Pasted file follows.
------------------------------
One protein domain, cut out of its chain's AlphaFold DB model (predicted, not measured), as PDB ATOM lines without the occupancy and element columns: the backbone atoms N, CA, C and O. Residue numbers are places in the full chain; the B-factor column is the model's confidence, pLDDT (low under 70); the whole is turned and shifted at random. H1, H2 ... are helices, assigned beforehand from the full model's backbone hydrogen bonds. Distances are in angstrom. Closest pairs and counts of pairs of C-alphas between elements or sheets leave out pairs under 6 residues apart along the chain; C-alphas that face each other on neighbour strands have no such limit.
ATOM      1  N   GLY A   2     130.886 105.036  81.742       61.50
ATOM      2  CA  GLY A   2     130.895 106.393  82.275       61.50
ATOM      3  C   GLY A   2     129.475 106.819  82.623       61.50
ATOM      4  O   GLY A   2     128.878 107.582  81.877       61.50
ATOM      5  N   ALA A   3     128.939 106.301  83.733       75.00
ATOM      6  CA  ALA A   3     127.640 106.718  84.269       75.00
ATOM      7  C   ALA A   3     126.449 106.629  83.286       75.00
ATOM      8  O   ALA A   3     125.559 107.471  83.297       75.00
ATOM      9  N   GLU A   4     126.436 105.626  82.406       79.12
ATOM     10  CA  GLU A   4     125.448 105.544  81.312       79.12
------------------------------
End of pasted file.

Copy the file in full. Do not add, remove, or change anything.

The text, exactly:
One protein domain, cut out of its chain's AlphaFold DB model (predicted, not measured), as PDB ATOM lines without the occupancy and element columns: the backbone atoms N, CA, C and O. Residue numbers are places in the full chain; the B-factor column is the model's confidence, pLDDT (low under 70); the whole is turned and shifted at random. H1, H2 ... are helices, assigned beforehand from the full model's backbone hydrogen bonds. Distances are in angstrom. Closest pairs and counts of pairs of C-alphas between elements or sheets leave out pairs under 6 residues apart along the chain; C-alphas that face each other on neighbour strands have no such limit.
ATOM      1  N   GLY A   2     130.886 105.036  81.742       61.50
ATOM      2  CA  GLY A   2     130.895 106.393  82.275       61.50
ATOM      3  C   GLY A   2     129.475 106.819  82.623       61.50
ATOM      4  O   GLY A   2     128.878 107.582  81.877       61.50
ATOM      5  N   ALA A   3     128.939 106.301  83.733       75.00
ATOM      6  CA  ALA A   3     127.640 106.718  84.269       75.00
ATOM      7  C   ALA A   3     126.449 106.629  83.286       75.00
ATOM      8  O   ALA A   3     125.559 107.471  83.297       75.00
ATOM      9  N   GLU A   4     126.436 105.626  82.406       79.12
ATOM     10  CA  GLU A   4     125.448 105.544  81.312       79.12